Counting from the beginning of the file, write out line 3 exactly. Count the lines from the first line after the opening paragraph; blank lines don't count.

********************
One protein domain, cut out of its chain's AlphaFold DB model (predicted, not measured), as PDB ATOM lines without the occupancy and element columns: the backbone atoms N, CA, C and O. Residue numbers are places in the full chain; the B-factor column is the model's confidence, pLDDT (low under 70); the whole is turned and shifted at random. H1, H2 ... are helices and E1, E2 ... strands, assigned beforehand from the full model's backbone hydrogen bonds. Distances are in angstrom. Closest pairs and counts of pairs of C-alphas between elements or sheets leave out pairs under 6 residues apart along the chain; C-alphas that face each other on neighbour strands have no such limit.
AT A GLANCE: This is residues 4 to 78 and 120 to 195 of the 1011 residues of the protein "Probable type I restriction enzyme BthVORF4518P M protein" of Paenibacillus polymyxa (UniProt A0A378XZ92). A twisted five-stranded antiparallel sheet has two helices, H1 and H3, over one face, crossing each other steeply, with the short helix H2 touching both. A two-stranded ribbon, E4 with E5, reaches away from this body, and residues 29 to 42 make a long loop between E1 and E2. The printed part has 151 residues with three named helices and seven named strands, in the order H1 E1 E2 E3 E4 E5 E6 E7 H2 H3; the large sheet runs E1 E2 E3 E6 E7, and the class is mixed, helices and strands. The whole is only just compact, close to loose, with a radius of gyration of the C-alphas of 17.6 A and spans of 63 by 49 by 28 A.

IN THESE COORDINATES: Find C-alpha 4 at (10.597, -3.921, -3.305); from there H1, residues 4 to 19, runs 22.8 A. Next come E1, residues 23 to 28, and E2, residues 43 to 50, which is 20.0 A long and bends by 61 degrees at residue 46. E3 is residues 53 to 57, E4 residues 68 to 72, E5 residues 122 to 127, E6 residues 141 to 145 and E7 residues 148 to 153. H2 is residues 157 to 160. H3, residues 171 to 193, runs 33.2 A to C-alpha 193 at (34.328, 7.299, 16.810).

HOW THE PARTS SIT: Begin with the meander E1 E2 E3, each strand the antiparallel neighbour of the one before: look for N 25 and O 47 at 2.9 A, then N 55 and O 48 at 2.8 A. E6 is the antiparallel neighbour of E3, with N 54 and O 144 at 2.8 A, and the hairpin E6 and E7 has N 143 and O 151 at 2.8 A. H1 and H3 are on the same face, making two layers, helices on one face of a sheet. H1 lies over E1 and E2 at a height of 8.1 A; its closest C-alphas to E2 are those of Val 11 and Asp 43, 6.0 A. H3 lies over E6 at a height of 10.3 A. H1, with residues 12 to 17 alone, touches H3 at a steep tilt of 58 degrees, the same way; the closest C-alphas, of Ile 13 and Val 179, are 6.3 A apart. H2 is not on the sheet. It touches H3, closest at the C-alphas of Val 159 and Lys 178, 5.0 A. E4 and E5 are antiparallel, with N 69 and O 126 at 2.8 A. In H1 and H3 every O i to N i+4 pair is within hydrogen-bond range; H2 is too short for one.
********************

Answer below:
HOW THE PARTS SIT: Begin with the meander E1 E2 E3, each strand the antiparallel neighbour of the one before: look for N 25 and O 47 at 2.9 A, then N 55 and O 48 at 2.8 A. E6 is the antiparallel neighbour of E3, with N 54 and O 144 at 2.8 A, and the hairpin E6 and E7 has N 143 and O 151 at 2.8 A. H1 and H3 are on the same face, making two layers, helices on one face of a sheet. H1 lies over E1 and E2 at a height of 8.1 A; its closest C-alphas to E2 are those of Val 11 and Asp 43, 6.0 A. H3 lies over E6 at a height of 10.3 A. H1, with residues 12 to 17 alone, touches H3 at a steep tilt of 58 degrees, the same way; the closest C-alphas, of Ile 13 and Val 179, are 6.3 A apart. H2 is not on the sheet. It touches H3, closest at the C-alphas of Val 159 and Lys 178, 5.0 A. E4 and E5 are antiparallel, with N 69 and O 126 at 2.8 A. In H1 and H3 every O i to N i+4 pair is within hydrogen-bond range; H2 is too short for one.